When the results came in last month, the Fi7epower had racked up a CPU2006 score of 130. The previous record was 85.5.
In supercomputing terms it had run at 80GFLOPS, or 80 billion floating-point operations per second. That’s 320 times the speed of the world’s first supercomputer, the Cray-1 of 1976. It’s proof of Moore’s law, coined by the Intel co-founder Gordon Moore: that computing power doubles every two years. If the law continues for five more years we’ll have computers capable of running simulations of the human brain.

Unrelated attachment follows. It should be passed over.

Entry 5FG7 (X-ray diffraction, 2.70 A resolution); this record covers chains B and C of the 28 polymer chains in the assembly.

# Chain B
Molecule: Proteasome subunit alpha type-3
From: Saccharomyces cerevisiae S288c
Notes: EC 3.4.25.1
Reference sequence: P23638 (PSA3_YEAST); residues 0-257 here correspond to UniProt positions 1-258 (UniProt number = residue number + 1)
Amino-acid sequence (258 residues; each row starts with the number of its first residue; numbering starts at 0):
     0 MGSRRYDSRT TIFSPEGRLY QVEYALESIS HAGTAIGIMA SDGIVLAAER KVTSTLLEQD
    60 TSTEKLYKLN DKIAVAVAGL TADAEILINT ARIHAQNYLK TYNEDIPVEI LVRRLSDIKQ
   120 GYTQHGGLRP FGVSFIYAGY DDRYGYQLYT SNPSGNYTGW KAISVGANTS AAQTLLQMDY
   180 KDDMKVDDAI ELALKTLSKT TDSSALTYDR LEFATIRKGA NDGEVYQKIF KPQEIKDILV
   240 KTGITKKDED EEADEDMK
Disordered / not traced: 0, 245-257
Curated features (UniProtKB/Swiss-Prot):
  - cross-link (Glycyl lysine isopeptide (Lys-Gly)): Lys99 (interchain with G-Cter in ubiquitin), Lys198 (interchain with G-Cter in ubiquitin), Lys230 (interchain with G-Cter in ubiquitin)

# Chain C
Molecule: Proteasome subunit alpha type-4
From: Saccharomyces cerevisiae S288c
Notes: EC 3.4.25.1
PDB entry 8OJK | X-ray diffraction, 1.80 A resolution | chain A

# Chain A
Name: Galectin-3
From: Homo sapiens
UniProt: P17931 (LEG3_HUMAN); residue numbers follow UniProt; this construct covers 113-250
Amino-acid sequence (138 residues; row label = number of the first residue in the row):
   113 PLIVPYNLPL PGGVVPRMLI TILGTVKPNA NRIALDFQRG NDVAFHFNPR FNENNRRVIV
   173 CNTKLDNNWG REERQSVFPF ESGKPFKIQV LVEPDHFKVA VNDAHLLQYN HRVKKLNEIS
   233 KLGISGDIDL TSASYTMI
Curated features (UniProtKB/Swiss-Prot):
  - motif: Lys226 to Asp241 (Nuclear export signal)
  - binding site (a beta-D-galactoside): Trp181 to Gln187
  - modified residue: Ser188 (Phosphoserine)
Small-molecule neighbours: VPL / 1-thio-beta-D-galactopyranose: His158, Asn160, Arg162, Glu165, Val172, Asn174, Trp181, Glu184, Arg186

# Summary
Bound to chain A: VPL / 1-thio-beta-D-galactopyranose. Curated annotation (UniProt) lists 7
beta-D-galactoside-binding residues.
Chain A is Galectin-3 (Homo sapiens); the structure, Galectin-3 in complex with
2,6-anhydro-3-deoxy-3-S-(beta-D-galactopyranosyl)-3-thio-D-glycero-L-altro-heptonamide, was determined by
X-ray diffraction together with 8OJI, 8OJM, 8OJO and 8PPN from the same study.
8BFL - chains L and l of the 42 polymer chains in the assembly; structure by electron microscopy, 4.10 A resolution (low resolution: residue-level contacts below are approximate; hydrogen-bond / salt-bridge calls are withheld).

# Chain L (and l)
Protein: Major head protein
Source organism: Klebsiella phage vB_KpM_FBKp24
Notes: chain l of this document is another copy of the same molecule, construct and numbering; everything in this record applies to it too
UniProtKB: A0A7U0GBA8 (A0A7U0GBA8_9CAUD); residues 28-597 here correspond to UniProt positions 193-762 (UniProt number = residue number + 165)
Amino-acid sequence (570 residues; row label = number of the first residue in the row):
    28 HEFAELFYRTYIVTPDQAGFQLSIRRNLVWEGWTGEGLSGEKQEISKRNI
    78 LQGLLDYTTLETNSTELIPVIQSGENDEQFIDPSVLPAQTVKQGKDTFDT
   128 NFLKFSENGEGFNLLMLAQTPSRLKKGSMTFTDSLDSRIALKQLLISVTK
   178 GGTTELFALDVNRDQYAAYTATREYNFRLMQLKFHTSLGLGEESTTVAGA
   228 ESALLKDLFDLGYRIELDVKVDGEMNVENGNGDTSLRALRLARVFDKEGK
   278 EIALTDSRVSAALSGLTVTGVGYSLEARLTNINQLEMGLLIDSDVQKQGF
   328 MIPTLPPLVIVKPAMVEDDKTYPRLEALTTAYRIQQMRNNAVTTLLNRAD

The author means that we will be able to construct biological models of the human brain inside our computers, and then run simulations, or make the physical, chemical, electrical, etc. properties of the brain interact.
This will bring interesting advances to psychology, which may finally realize its irrelevance. "Oh, snap -- all of the problems we've been treating are the result of genetics creating inherent design flaws!" I doubt they'll give back the billions we've paid them however.